South Australia Shows the High Tech Road to Economic Recovery Australia Must Follow

Justin Strharsky

Op-ed By Justin Strharsky, Managing Director, Unearthed

South Australia pivoted to high technology industries when traditional sectors like manufacturing began to face uncertain futures. Now as Australia struggles with the economic uncertainties imposed by COVID-19, the nation can learn from South Australia’s experience in setting and achieving ambitious economic goals.

The pandemic has exposed the limits of Australia’s supply chains and the vulnerability of taking the cheap and easy route to offshore manufacturing. Through many infrastructure and economic stimulus initiatives set up by the Federal Government in response to the pandemic, Australia is emerging as a manufacturing power once again, with technology and innovation front and centre.

South Australia is ready to share its experiences pivoting to high technology manufacturing, to help the nation secure a brighter future.

Explore SA Gawler Challenge

The ExploreSA: Gawler Challenge was an international data science competition which saw more than 2200 data specialists from more than 100 countries evaluate data sets to help open up the mineral deposits of the Gawler Craton in South Australia.

A Renewable Energy Economy Lights the Way

In 2017, the last Holden vehicle rolled off the assembly line at Elizabeth just outside Adelaide, ending 69 years of proud Australian car manufacturing. It was a sad day for South Australia and the hundreds of employees. 

But a year later the factory was back in action making solar batteries for German home energy storage system producer Sonnen.

South Australia’s world-leading Home Battery Scheme has now attracted three international battery manufacturers to set up operations within the state, supporting a vision to achieve 100% renewable energy generation by the 2030s. 

By supporting infrastructure builds such as solar and wind farms, grid-scale storage solutions like the Hornsdale Power Reserve, and encouraging households to install home batteries and virtual power plants, South Australia has laid the groundwork for an entirely new manufacturing sector and a better green power grid for the planet.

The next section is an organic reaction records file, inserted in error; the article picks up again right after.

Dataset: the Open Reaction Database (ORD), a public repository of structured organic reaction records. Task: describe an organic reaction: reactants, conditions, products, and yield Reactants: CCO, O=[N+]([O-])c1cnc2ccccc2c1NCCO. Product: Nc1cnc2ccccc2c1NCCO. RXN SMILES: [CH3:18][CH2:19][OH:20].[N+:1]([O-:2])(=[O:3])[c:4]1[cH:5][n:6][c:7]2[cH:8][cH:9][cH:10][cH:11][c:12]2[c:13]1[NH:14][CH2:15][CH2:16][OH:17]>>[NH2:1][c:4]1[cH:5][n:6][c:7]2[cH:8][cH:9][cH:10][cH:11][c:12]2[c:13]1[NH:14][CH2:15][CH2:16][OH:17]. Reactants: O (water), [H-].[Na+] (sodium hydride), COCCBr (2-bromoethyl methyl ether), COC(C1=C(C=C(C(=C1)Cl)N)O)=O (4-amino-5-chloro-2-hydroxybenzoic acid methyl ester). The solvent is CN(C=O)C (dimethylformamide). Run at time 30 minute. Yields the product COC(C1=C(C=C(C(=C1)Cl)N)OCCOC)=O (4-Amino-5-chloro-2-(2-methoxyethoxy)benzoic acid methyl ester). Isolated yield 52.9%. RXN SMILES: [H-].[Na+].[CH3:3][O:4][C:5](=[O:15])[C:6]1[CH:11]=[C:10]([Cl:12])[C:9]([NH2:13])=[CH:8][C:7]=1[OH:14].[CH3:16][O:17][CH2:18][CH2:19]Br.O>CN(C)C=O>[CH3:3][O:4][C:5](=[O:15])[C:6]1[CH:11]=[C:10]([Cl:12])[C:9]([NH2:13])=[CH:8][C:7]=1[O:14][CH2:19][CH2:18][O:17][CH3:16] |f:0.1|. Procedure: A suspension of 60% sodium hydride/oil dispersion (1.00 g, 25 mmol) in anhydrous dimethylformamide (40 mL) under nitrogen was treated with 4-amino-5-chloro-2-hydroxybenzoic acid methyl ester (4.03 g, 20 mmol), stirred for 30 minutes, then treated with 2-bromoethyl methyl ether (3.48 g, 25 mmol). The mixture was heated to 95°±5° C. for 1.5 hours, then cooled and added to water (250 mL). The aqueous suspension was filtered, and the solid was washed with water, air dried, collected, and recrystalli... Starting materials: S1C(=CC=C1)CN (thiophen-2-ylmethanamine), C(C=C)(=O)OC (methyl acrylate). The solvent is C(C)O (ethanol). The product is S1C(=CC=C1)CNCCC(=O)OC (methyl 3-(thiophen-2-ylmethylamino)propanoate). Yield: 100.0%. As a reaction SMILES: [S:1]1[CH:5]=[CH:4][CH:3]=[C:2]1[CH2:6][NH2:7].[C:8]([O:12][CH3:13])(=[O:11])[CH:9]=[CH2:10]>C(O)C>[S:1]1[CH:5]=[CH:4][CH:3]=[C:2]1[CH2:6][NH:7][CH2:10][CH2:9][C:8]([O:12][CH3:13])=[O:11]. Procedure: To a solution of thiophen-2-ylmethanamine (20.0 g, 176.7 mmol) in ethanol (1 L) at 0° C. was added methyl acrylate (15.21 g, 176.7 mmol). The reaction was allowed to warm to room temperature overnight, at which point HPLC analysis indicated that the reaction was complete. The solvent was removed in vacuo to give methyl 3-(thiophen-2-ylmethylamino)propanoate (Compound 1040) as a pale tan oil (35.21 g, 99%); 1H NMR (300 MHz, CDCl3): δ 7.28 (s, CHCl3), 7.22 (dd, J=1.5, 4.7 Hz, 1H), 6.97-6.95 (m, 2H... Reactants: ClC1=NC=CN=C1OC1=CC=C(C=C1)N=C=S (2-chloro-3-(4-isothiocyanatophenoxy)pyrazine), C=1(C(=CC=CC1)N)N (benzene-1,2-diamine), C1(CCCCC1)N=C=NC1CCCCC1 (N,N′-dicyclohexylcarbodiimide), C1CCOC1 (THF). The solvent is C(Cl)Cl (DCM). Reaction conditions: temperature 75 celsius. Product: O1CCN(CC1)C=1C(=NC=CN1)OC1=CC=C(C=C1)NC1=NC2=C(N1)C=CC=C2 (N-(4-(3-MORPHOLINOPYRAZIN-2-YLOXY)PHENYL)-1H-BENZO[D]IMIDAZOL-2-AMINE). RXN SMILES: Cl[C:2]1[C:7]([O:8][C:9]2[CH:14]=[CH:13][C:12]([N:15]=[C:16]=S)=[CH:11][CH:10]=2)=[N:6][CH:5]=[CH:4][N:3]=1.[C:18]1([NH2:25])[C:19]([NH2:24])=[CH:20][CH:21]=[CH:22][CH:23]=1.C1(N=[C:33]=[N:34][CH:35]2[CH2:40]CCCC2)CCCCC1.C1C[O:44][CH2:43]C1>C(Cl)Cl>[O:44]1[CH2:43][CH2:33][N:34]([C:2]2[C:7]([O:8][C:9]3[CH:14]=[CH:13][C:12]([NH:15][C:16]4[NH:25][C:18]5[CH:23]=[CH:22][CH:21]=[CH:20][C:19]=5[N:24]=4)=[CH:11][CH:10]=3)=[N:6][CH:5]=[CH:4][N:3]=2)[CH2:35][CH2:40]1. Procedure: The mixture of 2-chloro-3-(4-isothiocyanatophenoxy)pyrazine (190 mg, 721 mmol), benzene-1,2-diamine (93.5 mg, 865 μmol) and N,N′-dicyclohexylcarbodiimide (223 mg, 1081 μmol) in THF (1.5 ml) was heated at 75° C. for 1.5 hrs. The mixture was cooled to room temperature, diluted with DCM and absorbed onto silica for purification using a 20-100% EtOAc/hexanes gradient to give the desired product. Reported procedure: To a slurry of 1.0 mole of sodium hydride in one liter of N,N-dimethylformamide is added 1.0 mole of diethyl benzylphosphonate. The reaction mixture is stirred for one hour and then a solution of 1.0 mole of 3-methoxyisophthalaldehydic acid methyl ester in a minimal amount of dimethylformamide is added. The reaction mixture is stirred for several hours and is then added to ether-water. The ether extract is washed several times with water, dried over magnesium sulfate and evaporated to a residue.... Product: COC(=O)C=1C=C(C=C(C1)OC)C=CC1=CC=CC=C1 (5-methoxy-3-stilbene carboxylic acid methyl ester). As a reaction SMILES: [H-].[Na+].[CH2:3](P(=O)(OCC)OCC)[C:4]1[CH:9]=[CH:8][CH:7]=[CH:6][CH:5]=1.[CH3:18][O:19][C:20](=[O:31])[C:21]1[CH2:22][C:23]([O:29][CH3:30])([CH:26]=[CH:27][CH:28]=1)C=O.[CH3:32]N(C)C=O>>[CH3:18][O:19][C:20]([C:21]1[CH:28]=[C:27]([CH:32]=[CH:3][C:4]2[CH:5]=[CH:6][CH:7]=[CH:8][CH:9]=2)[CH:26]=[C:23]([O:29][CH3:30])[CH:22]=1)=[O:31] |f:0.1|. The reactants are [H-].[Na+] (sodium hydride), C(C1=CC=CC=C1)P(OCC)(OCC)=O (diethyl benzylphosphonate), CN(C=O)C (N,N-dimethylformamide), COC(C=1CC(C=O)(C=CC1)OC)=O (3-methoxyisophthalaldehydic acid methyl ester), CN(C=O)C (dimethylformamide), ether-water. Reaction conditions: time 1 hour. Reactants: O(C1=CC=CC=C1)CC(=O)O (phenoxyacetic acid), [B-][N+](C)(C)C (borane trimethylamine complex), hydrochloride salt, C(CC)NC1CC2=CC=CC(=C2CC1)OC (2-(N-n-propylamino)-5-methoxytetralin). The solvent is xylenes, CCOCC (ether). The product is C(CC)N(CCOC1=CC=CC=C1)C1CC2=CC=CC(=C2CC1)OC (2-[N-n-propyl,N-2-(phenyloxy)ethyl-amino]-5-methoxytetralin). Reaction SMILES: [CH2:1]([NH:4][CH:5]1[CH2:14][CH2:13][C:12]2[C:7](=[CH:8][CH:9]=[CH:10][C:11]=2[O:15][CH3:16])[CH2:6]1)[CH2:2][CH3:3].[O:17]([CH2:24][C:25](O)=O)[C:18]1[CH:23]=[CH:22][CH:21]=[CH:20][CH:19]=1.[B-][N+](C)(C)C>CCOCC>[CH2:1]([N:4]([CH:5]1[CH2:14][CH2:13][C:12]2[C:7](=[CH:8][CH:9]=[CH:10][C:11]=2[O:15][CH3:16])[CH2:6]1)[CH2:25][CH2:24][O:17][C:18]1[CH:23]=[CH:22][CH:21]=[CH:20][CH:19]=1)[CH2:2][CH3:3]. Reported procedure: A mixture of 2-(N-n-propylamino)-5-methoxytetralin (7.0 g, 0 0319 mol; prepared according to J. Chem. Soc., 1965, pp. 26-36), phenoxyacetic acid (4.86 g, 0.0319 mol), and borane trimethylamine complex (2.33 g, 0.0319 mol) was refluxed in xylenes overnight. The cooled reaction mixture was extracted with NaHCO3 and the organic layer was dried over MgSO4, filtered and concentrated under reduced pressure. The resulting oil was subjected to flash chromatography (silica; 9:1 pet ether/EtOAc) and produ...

In South Australia, there is a push to further unlock the value of the state’s clean energy resources. The State is also paused to lead and scale up a renewable hydrogen production industry for export and domestic consumption.  

Interconnection and storage will allow South Australia to leverage its world-class renewable resources and become a renewable energy exporter and green manufacturing centre, leading the nation and other countries around the world in its transition to a cleaner, more reliable and secure energy system.

They have cut red tape, encouraged competition and collaboration, improved industrial relations, invested heavily in skills and pushed through difficulties without flinching.

From this strong foundation, investment is attracted and retained while a skilled local workforce grows in size and strength to support new sectors.

If Australia is to thrive in the post-pandemic world, this is the pivot it needs – value adding skills and technology to manufacturing to create the future. States looking to upgrade their power grids or spark new industries can look to South Australia as a model to copy, with the government setting the agenda for advanced manufacturing and technology, then putting in place the conditions to support its development so private companies can get on board.

Creating an Information State

We live in an interconnected world that multiplies our wealth and knowledge. The pandemic may redefine our engagement with this paradigm, but the advantages of connecting with the world will remain.

South Australia’s goal to become an advanced technology and manufacturing powerhouse emphasising local jobs and opportunities has a global focus at its core.

In a global government first, the recent successful running of the ExploreSA: Gawler Challenge called for data scientists around the world to analyse open-file geoscientific datasets and help uncover new mineral discoveries for the vibrant mining sector.

The competition set new records, attracting around 2200 data specialists from more than 100 countries, with the winners sharing in a prize pool of $250,000. New machine learning, artificial intelligence and geoscience workflows were then published enabling explorers, miners, data scientists and anyone with an interest, to access the entries and results.